The Deputy Prime Minister and First Secretary of State: The hon. Gentleman makes an important point about industrial buildings, which we have seized on. We could get much more from such buildings. The designs of industrial buildings in some parts of our towns are a disgrace. They may win architectural awards, but I notice that the architects do not live in them. In such circumstances, it would be useful to combine the two aims. The Peabody Trust is doing some interesting work on that. Building design is important and I want to see more of it. It adds to the confidence of an area. That is why we recently produced a study on the built

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environment. I am keen on that and have already talked to a number of architects and developers to ensure that building design is taken into account.

Mrs. Anne Campbell (Cambridge): I warmly welcome my right hon. Friend's statement, representing, as I do, a constituency in which housing is so expensive that the average university lecturer can no longer afford to live in the city. When he considers the county council structure plans, I urge him not to abandon the one on which Cambridgeshire county council is working. We are in desperate need of more land for housing because of the acute shortages. Much work has been done on the structure plan, and I hope that he will not put a question mark over its future at this stage.

The Deputy Prime Minister and First Secretary of State: To be honest, I am not sure how to respond and will write to my hon. Friend. The matter that she raises could be a transitional problem of working to a certain plan. I want to do what is possible and best rather than laying down a rule that is then rigidly interpreted.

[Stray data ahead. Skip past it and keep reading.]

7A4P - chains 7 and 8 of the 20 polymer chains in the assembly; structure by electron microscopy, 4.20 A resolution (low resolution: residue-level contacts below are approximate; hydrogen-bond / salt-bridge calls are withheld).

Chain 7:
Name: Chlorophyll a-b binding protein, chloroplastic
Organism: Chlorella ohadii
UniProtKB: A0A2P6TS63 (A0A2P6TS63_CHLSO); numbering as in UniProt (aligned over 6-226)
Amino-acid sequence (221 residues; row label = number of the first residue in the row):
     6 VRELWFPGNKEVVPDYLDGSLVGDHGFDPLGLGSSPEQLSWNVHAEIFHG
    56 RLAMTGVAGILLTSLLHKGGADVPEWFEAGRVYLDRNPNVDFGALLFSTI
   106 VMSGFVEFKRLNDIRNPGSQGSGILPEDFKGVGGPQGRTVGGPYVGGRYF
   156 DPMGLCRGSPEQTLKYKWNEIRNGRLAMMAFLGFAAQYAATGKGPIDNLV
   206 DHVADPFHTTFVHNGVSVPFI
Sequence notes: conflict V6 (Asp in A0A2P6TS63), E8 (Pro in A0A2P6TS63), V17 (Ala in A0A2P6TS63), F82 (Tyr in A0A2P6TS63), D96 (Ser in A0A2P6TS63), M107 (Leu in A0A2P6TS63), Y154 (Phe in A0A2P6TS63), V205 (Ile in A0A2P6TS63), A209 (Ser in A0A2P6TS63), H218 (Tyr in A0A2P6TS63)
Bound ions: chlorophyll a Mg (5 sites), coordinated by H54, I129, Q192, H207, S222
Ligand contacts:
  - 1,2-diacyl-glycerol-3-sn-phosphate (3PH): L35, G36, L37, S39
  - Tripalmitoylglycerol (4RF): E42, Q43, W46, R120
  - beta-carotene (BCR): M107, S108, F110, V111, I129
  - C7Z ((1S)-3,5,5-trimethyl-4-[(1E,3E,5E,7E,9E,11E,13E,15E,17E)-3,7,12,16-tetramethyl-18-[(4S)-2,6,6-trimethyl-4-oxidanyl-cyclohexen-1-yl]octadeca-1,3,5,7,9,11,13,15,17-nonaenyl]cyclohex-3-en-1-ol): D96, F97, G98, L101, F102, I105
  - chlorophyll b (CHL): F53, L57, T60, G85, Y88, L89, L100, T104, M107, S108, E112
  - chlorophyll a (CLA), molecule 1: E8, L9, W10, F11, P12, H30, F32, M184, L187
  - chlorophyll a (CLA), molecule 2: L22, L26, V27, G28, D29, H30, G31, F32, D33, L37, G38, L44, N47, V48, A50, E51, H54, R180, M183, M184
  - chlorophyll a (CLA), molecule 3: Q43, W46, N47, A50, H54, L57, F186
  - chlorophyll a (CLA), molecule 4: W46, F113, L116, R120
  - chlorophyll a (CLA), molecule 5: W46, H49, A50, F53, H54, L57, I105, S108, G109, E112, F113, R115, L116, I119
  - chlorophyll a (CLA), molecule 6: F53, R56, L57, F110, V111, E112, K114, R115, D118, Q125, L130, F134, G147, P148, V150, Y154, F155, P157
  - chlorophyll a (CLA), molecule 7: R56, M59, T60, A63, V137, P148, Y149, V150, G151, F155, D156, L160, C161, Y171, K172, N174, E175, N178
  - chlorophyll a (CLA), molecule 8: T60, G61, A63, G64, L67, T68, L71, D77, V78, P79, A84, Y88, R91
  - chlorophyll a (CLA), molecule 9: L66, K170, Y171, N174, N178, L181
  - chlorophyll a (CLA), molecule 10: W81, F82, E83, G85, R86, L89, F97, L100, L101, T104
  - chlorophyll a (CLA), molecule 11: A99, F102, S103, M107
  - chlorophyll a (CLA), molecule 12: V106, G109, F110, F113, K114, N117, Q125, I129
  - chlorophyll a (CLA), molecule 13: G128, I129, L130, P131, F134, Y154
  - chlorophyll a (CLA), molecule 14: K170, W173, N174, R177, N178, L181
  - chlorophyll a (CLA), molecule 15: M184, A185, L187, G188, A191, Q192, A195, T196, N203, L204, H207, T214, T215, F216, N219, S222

Mr. Henry Bellingham (North-West Norfolk): Does the Deputy Prime Minister recall coming to King's Lynn during the last election to announce the start of a millennium community in South Lynn, part of the Nar-Ouse regeneration area—NORA—scheme? His visit was a great success and helped to bolster my support. Is he aware that the scheme is crucial to regenerating a proud community? It will help to sort out a number of eyesores and land that has been derelict for a long time. Does he realise that part of the land has recently been sold? There is also a question mark over the start date. He is respected in my area. Will he visit us and give the scheme a kick-start?

The Deputy Prime Minister and First Secretary of State: As the hon. Gentleman says, I visited that site. I am pressing hard to get the millennium developments up and running. They are not simply about providing houses. They offer a whole new approach to communities, involving design, environment and sustainability. I am delighted one such project was awarded to King's Lynn. I hope to visit a number of the projects and to take an active role, whether it is in King's Lynn or elsewhere. But does he want me to visit his constituency to improve his contacts, because I could always come down and damage them?